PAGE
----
The last time Manchester United managed to win their first three league games of the season, they were imperious in attack and exhilarating with the ball. Those encounters yielded thirteen goals, eight of which were scored against a hapless Arsenal side at Old Trafford. The ruthless nature of their finishing was well documented and that in turn, epitomised the philosophy they believed in and the principles they propagated.
Five years down the line, they managed to achieve that target once again, albeit with a much changed set up and a new manager at the helm. This time though, they were made to toil endlessly by a Hull City side praised for their performances on the pitch, despite having had countless issues off of it. They defended stoically and were led by example by their captain Curtis Davies in front of a vibrant KCOM crowd. Sadly, for their vociferous support, the resistance was broken a minute into stoppage time when Wayne Rooney’s enterprising run and subsequent cross was tapped in by the substitute, Marcus Rashford. The 18-year-old sent the away end into raptures and sparked animated scenes in the dugout for Jose Mourinho and his staff too, reminding the Premier League of their age-old ability to deliver a hammer blow late into seemingly unwinnable games.
It was a clean sheet and three precious points for the visitors but they were frustrated throughout the course of the game as all they failed to do in regulation time was put the ball in the back of the net. The first half was a quiet one for both goalkeepers, with Zlatan Ibrahimović’s looping header being the closest. Wayne Rooney spurned a chance of his own when a chaotic situation in the box led to the likes of Tom Huddlestone and Jake Livermore putting their bodies on the line to keep the Englishman and his expensively assembled team at bay.
Hull were dealt a huge blow early into the second period when Robert Snodgrass pulled up with a thigh problem, having tussled with Daley Blind at one stage in the first half. From that point onwards, it was one-way traffic as United camped themselves in City’s half. Anthony Martial, Paul Pogba and Wayne Rooney took turns to strike from distance but weren’t able to test Eldin Jakupovic. The introduction of Henrikh Mkhitaryan and Marcus Rashford for Martial and Juan Mata changed the landscape of the game deep into normal time and with the hosts putting on a valiant and committed display to thwart their counterparts, it seemed like it would not be a pleasant evening for Mourinho and his men.
As it ultimately transpired, though, United grabbed the goal their efforts merited and entered the international break on a high. There were plenty of things to discuss at the KCOM stadium, a few of which have been elaborated below-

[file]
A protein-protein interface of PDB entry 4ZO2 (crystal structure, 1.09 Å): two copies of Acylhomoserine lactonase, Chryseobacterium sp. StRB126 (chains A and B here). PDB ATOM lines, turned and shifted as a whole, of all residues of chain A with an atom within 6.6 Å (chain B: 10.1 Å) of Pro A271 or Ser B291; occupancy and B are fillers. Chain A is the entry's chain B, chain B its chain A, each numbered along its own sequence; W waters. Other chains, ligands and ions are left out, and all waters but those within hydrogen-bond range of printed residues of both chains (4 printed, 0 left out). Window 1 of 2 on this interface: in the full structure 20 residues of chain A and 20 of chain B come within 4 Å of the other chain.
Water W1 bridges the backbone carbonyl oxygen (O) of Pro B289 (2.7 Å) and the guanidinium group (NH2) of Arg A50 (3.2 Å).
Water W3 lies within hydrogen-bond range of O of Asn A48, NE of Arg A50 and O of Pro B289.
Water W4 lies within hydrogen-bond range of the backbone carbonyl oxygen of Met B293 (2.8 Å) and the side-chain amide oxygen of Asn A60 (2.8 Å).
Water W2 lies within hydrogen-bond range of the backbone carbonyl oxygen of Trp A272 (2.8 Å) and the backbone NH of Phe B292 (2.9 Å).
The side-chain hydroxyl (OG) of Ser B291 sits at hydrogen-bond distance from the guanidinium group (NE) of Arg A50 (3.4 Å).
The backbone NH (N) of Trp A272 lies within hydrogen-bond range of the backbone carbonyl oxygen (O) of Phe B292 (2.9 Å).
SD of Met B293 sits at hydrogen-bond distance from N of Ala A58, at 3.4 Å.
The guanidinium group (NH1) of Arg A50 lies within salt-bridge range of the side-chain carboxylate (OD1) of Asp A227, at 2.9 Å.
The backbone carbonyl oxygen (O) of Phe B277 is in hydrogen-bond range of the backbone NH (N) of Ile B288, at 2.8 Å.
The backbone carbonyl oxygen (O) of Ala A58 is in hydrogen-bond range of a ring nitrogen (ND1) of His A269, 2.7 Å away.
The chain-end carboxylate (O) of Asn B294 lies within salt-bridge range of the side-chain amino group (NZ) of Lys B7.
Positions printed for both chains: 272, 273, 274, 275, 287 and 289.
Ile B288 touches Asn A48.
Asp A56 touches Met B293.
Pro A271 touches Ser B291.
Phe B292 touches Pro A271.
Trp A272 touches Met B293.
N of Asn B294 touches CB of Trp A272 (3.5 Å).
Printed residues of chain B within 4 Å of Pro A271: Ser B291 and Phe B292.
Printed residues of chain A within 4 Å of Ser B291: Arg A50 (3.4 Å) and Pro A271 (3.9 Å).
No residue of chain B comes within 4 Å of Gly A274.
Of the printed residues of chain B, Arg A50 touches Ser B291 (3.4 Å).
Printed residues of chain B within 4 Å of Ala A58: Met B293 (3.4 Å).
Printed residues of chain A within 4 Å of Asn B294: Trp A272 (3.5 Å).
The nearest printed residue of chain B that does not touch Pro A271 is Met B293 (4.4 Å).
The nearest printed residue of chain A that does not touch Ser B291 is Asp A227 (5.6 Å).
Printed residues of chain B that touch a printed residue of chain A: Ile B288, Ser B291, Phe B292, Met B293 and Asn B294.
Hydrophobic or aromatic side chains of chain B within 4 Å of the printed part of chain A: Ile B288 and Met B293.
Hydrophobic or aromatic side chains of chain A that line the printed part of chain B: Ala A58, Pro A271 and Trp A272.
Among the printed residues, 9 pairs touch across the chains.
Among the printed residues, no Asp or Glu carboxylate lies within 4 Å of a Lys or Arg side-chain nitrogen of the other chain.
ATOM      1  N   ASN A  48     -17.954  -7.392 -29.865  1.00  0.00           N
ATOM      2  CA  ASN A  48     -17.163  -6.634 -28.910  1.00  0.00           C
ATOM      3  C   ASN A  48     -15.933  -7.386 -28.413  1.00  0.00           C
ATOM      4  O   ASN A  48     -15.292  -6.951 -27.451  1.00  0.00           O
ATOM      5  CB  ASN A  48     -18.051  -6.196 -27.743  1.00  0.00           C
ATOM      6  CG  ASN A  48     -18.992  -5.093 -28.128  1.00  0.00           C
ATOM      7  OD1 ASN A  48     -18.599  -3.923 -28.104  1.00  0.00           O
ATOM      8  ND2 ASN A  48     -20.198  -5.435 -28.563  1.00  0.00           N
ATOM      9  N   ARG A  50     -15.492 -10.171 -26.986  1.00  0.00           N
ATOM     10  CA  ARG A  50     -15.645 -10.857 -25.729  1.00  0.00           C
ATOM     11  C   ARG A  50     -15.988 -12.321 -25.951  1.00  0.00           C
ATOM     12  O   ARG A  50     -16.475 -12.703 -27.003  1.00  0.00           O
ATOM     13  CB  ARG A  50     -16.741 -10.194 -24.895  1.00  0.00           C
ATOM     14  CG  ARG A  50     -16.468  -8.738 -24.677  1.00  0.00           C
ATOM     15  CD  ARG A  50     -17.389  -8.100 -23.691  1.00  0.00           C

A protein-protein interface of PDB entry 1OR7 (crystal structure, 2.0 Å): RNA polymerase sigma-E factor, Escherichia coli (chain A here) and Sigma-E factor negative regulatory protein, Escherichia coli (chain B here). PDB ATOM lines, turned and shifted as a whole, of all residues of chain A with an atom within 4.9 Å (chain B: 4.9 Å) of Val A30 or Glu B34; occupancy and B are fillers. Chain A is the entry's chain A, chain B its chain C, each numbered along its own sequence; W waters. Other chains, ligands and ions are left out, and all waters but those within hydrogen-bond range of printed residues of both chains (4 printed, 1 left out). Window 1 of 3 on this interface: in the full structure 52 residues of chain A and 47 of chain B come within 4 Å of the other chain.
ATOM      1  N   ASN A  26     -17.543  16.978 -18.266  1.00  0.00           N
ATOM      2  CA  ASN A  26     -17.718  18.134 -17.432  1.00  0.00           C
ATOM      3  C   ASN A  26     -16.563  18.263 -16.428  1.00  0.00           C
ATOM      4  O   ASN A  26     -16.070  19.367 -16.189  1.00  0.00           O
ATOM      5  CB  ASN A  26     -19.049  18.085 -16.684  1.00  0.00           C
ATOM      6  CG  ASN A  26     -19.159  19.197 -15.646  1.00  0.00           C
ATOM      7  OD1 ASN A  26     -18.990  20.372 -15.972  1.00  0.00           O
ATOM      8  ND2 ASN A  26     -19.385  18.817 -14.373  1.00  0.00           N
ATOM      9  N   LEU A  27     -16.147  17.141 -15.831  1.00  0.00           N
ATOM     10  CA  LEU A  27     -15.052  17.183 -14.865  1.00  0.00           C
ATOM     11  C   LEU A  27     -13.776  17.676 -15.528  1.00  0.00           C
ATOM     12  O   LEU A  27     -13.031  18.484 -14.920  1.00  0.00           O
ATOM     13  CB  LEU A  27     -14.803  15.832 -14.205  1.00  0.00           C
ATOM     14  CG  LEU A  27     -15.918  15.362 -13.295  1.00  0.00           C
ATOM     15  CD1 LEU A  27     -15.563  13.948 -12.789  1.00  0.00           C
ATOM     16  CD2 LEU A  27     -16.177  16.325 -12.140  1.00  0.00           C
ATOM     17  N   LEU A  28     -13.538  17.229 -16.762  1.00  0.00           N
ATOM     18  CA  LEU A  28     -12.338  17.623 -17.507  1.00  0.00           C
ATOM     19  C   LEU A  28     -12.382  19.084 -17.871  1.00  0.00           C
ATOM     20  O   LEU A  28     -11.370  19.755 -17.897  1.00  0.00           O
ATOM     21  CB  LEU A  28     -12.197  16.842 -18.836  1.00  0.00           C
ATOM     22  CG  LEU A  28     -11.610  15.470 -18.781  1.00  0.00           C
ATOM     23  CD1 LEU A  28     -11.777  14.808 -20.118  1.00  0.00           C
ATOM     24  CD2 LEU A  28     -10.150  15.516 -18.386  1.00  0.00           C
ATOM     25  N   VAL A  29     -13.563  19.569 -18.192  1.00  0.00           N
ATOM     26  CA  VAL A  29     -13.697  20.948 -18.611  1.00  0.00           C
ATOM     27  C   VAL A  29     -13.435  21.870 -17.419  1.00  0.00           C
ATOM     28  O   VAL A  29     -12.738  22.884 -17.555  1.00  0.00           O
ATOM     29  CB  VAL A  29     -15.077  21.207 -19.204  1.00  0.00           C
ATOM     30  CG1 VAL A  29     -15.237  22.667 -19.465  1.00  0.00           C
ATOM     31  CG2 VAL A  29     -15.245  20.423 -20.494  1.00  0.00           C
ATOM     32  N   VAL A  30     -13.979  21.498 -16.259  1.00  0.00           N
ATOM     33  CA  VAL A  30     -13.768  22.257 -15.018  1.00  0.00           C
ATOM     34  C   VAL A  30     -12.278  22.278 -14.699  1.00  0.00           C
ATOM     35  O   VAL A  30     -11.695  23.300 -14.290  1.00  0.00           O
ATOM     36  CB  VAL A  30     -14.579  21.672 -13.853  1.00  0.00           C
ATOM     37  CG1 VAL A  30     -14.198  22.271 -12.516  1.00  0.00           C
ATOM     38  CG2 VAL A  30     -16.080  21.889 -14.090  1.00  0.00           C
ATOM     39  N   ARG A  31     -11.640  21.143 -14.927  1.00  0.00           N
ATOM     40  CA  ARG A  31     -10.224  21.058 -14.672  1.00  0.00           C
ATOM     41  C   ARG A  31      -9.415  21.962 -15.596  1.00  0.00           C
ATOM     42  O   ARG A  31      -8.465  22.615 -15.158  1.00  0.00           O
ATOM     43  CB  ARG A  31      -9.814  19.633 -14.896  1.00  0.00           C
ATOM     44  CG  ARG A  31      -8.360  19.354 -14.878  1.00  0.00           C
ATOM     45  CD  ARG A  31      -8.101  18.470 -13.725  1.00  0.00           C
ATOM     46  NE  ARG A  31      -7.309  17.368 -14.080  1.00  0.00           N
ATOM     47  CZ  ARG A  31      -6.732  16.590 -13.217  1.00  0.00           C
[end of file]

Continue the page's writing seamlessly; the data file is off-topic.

The young English sensation captured the attention of the footballing spectrum with a brace on his Premier League debut against Arsenal and made a strong impact on replacing Juan Mata. His pacy and direct runs were difficult for Hull’s backline to counter. He tested Jakupovic with a bent effort towards the far post and linked up brilliantly with Henrikh Mkhitaryan at times. As one would expect from a striker, though, Rashford’s instincts galvanized him to stab Wayne Rooney’s low cross home and seal an important victory for his side. It remains to be seen whether that is enough for him to merit a start in the Manchester derby next month but the signs are promising and Mourinho will definitely include him for games in the foreseeable future.
Much was said when Louis van Gaal made Daley Blind a centre-half at the beginning of last season. Despite lacking power and height, the Dutchman’s ability to read the game and intercept dangerous passes has been an asset ever since he started playing in that position. He shut out Abel Hernandez and Adama Diomande each time they came forward and was aided by his partner’s aggressive approach. Bailly has adapted to life quickly in the Premier League and already looks like a smart piece of business by Mourinho and United.
Having replaced the ineffective Martial at the hour mark, Mkhitaryan might have felt a bit perplexed about having played for his new club only as a substitute thus far. That said, he demonstrated why he deserves a place in the starting eleven with a strong performance at the KCOM. His sudden bursts of pace were a recurring theme in the second half, an example of which was an industrious run through the middle that forced Tom Huddlestone to impede him and pick up a booking. With Fellaini occupying a deeper role in midfield, Mkhitaryan found his rhythm with Paul Pogba and Antonio Valencia down the right-hand side and looked menacing each time he entered the final third. It appears he will be relieved of his bit part roles soon, should he continue to play with panache and confidence.